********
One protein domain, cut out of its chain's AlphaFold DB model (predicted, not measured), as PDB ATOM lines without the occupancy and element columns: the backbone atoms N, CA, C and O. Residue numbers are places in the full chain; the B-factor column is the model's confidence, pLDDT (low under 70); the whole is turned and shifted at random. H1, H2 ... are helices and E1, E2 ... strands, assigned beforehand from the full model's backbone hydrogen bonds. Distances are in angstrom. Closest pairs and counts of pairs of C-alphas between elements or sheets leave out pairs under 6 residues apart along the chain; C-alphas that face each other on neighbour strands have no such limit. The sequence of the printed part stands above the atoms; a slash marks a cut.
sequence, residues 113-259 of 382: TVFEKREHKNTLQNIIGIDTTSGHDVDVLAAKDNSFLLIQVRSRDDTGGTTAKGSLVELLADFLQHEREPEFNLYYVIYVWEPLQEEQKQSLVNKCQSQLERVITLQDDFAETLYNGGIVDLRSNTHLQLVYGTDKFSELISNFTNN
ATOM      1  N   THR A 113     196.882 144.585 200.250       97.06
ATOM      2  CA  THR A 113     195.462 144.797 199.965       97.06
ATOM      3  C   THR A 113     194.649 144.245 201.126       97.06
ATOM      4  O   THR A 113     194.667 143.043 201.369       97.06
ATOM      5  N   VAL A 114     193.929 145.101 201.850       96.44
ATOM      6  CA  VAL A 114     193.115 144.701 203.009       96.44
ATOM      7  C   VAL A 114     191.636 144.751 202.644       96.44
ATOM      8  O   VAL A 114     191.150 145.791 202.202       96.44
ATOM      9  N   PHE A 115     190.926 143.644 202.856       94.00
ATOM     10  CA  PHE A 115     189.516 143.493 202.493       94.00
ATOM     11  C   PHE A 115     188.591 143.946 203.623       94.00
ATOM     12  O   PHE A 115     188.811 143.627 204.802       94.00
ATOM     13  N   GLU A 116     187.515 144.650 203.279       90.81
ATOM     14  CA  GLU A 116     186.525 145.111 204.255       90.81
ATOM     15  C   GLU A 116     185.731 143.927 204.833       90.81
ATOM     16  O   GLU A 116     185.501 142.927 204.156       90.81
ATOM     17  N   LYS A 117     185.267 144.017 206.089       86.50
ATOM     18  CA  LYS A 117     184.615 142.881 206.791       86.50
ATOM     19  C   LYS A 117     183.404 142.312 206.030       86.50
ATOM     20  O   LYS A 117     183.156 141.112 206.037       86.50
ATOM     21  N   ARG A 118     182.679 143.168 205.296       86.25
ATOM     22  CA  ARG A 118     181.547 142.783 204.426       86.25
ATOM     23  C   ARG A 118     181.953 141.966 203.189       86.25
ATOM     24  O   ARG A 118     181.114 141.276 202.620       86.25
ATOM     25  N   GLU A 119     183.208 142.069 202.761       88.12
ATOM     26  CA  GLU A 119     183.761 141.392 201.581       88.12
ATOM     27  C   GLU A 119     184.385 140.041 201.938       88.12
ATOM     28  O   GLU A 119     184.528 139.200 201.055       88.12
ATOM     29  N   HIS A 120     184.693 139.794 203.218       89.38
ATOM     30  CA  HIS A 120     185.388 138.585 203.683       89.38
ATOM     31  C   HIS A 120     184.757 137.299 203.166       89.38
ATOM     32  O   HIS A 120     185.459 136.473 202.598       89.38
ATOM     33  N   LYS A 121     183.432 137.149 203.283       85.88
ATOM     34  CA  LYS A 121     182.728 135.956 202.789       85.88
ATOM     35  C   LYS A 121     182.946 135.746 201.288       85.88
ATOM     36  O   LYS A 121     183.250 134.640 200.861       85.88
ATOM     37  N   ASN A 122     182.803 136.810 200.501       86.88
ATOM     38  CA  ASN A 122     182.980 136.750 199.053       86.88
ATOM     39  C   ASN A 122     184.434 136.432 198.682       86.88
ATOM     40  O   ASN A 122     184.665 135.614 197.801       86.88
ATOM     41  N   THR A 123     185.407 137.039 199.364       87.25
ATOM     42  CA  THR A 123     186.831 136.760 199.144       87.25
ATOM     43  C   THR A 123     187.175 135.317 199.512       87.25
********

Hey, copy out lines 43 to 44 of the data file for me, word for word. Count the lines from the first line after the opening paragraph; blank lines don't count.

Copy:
ATOM     42  CA  THR A 123     186.831 136.760 199.144       87.25
ATOM     43  C   THR A 123     187.175 135.317 199.512       87.25